Blackduck: The way we were
A Nevada woman with an interest in old camping trailers has provided the Blackduck Area History Center with a carton of rare photographs.
Many were taken by Louis H. Halverson, whose Pioneer Studio imprint shows on pictures of the many local hotels and saloons, the parades and the homes, the early church structures and other buildings. There are also dozens of portraits of early residents, and of other persons, still waiting to be identified.
Gayle Ensign lives in Ely, NV, a city of about 5,000 at an elevation of 6,500 feet. A large open pit copper pine is the main employer, and abundant herds of elk are the main attraction to outsiders. Hunters need housing, and Ensign has made providing it a project. She buys old camping trailers and reconditions them for hunting camps.
Several months ago, Ensign attended an auction where a trailer was being sold to make up for unpaid rent at a storage lot. She bought it, then unloaded the bags and boxes stored inside.
"Most of it was trash," she said, "but when I saw these pictures of Blackduck, I got on the Internet to see if anyone might want them." Also, she says, to find out where Blackduck was and something about the town. Her grandparents lived in Duluth as did others in her family, though now "it's mostly just aunts and uncles in Hoyt Lakes and Saginaw and International Falls."
In Blackduck, Mary Joy was doing some research at the library when Ensign's offer arrived. She promptly got in touch with the Nevada woman and after a quick exchange of email messages, Ensign shipped the photographs which are now in the hands of Joy and the History Center.
How the collection went from Blackduck to Nevada is still uncertain. The trailer had last been registered to a Pamela Ogilvy, also an Ely resident. Because much of the group includes pictures of members of the Taylor family, it's felt that E. J. Taylor's family may be related. Taylor founded Blackduck's first newspaper, the Blackduck Times, which predated The American by about a year.
Taylor brought the first printing press to Blackduck from Moorhead, partly by train and then from Bemidji by wagon. He had published papers at other towns including Barnesville, and later The Independent in Kelliher.
Several Kelliher pictures were found in the collection, including one of the O'Kelliher Mercantile Company store that once did a flourishing business there.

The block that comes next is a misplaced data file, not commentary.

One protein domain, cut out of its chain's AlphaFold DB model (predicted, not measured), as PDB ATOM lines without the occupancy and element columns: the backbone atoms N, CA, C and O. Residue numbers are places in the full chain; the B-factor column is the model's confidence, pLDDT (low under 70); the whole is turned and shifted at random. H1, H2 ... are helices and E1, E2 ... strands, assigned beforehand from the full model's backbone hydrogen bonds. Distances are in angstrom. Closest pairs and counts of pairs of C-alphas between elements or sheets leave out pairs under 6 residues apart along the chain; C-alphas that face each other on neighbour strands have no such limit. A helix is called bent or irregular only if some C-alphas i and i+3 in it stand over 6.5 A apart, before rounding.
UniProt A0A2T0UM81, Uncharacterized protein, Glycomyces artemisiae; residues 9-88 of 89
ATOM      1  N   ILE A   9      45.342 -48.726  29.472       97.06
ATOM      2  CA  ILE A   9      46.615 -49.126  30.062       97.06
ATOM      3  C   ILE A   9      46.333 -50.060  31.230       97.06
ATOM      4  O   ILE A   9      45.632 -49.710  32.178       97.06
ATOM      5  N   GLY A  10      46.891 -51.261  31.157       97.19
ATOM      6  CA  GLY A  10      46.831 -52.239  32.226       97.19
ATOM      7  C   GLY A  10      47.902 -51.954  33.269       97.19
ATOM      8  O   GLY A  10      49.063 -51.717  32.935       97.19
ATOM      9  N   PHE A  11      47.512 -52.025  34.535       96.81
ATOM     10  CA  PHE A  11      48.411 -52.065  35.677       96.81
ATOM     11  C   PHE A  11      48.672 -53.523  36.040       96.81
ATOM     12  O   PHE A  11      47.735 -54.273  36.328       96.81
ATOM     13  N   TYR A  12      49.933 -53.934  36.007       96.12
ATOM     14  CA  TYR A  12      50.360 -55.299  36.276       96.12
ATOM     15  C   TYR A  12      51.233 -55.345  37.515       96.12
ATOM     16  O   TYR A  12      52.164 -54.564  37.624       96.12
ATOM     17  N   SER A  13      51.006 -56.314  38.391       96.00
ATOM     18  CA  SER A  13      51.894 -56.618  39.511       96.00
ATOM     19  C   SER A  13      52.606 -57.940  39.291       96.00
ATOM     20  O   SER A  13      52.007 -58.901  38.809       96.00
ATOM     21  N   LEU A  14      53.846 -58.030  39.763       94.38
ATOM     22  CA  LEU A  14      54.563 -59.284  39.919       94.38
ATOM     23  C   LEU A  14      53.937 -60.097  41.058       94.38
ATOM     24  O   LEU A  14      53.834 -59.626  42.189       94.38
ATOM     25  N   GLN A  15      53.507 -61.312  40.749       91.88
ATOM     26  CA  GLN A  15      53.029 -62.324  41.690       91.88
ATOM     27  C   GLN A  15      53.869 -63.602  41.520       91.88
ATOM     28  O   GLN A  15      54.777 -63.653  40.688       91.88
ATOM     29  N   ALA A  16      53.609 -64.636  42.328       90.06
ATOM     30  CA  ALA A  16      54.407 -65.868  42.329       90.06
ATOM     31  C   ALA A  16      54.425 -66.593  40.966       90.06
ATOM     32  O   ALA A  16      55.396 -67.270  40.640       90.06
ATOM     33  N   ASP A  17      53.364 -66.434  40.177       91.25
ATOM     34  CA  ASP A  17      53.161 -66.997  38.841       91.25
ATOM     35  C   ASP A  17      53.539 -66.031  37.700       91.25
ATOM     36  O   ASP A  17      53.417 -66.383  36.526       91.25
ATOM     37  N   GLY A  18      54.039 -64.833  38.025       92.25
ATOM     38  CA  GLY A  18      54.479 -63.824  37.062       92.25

Some photographs were from studios in other cities, and one from Fargo shows what remained of the city when a 1893 fire destroyed much of the city. Another fire picture, taken by photographer J. J. Brindos, shows the destruction of the hotel in Kelliher in 1914, taken at night with the scene brilliantly illuminated by the flames.
Another early picture shows a group of men in front of two horse-drawn carts. One of those who has viewed that picture, Ted Balko, quickly spotted the ladders on one of the carts and identified it as fire fighting equipment, with the men in front probably an early volunteer fire department force.
Several scenes of early logging camp structures include one showing teams of horses in front of a stable, with perhaps two to three dozen horses in all. One of the camps was operated by C. W. Conway.
The people shown in the individual pictures are not all identified, and in many cases with such notations as "Dad's sister Nana" or "Gertrude and sister." Family names, along with several Taylors include Nearling, Fuller, Conway and others.
One of the other photographs was quickly identified by this writer. It's a picture of his great-grandparents, William Higbee and his wife, Naomi. Higbee in 1900 was the first person to make home deliveries of milk in Blackduck. Later he settled on a farm north of Hines.
While renovation work is being done inside the History Center this month, plans for photo identification and display are also being discussed. Details will be announced as the sorting and archival work continues.